Daily Metro COVID19 Press Update for June 4
Mayor John Cooper’s office issued the following announcements regarding Metro’s citywide coronavirus (COVID-19) monitoring and response efforts in coordination with area hospitals, healthcare providers, medical colleges, and other community partners.
Roadmap for Reopening Nashville
Mayor John Cooper today issued the following statement:
“Today’s COVID-19 case count is relatively lower than the past few days, but our 14-day case average is showing a slight upward trend. Given the recent uptick in case numbers, we need more data to continue making well-informed public health decisions. We will continue Phase Two of the Roadmap for Reopening Nashville while examining our public health benchmarks every day, with a goal of starting Phase Three as soon as it’s safely possible.”
Metro Public Health Department
Metro Public Health Department officials announced today a total number of 5,831 confirmed cases of coronavirus disease (COVID-19) in Nashville/Davidson County, an increase of 81 in the past 24 hours.
The confirmed cases range in age from 1 month to 100 years.
An additional death was reported in Davidson County, a 53-year-old woman with underlying health conditions.
A total of sixty-six (66) people have died after a confirmed case of COVID-19. 4,448 individuals have recovered from the virus.
- Available Middle Tennessee hospital beds: 21 percent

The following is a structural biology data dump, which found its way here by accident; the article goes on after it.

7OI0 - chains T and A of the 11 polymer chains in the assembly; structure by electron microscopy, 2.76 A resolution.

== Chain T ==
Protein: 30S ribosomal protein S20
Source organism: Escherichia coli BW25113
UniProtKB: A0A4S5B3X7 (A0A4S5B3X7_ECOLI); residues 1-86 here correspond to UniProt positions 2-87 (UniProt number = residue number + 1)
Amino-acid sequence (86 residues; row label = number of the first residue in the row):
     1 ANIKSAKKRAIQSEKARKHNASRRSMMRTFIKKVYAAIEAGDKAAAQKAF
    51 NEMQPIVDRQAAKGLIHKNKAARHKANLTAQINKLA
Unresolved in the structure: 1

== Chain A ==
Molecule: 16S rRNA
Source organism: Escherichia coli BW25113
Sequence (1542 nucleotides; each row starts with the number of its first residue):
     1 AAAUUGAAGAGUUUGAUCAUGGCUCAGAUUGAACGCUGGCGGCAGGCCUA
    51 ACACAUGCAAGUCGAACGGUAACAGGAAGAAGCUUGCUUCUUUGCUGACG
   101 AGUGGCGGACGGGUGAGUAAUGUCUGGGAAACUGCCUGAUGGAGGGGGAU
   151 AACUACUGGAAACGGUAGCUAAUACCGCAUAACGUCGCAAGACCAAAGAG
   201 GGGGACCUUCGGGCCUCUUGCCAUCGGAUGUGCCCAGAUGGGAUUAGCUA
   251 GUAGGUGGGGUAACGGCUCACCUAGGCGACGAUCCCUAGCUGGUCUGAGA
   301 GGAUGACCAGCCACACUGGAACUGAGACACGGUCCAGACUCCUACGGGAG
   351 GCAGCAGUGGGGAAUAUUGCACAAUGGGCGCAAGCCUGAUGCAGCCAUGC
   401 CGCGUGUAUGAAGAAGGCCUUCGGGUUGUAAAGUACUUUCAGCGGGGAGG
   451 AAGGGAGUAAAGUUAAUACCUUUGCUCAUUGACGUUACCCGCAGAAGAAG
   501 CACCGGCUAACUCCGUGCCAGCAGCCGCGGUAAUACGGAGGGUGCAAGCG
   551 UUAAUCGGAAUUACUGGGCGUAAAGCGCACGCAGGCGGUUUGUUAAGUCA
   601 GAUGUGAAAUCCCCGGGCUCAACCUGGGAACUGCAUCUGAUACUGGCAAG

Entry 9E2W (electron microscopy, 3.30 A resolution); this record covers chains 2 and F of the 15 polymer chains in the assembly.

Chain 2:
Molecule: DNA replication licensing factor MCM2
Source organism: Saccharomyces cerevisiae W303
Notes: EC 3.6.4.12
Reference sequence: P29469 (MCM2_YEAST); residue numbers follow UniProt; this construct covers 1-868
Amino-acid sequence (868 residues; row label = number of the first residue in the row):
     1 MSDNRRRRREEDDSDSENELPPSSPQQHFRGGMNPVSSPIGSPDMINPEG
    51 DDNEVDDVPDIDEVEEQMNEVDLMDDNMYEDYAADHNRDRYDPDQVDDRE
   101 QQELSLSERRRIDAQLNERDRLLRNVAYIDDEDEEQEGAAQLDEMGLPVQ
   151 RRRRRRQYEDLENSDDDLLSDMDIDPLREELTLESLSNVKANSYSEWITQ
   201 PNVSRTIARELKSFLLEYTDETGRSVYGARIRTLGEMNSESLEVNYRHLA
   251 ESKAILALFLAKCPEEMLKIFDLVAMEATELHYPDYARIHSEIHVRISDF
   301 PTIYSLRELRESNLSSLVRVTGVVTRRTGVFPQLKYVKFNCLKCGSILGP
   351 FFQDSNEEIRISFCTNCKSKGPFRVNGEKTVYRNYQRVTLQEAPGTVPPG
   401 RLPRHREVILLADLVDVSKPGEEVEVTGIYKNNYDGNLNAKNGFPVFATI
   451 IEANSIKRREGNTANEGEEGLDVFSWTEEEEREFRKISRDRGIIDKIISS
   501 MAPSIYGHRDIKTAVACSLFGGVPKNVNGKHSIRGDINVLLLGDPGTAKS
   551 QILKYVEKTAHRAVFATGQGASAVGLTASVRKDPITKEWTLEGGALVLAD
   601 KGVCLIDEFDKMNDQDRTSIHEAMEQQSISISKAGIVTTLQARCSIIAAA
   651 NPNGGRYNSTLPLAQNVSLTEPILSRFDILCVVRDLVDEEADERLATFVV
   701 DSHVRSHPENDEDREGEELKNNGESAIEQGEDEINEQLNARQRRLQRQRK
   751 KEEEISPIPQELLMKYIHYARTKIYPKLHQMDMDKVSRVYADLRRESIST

- Available Middle Tennessee ICU beds: 23 percent
The MPHD COVID-19 Hotline received 115 calls on Wednesday, June 3, 2020.
Total number of cases: 5,831
Cases reported in the past 24 hours: 81
Cases by sex
- Male: 3,134
- Female: 2,507
- Unknown: 190
Total Cases by age
|Age Group (years)
||Number of Cases
|Total active cases
- Total number of tests administered: 62,529
- Total positive results: 5,831
- Total negative results: 56,698
- Positive results as percentage of total: 9.3%
Health officials remind everyone to take steps to stop the spread of germs like COVID-19. These include:
- Practice social distancing as defined by the CDC (6 feet of distance from others). Do not gather in groups larger than 25.
- Wear a cloth face covering when in a community setting, especially in situations where you may be near people. These face coverings are not a substitute for social distancing.
- Stay at home as much as possible. People over 65 years of age or whose health is at risk should remain at home unless absolutely necessary.
- Wash your hands often with soap and water. Use alcohol-based hand sanitizer if soap and water are not available.
- Cover your mouth and nose with a tissue when coughing or sneezing.
- Avoid touching your eyes, nose, or mouth.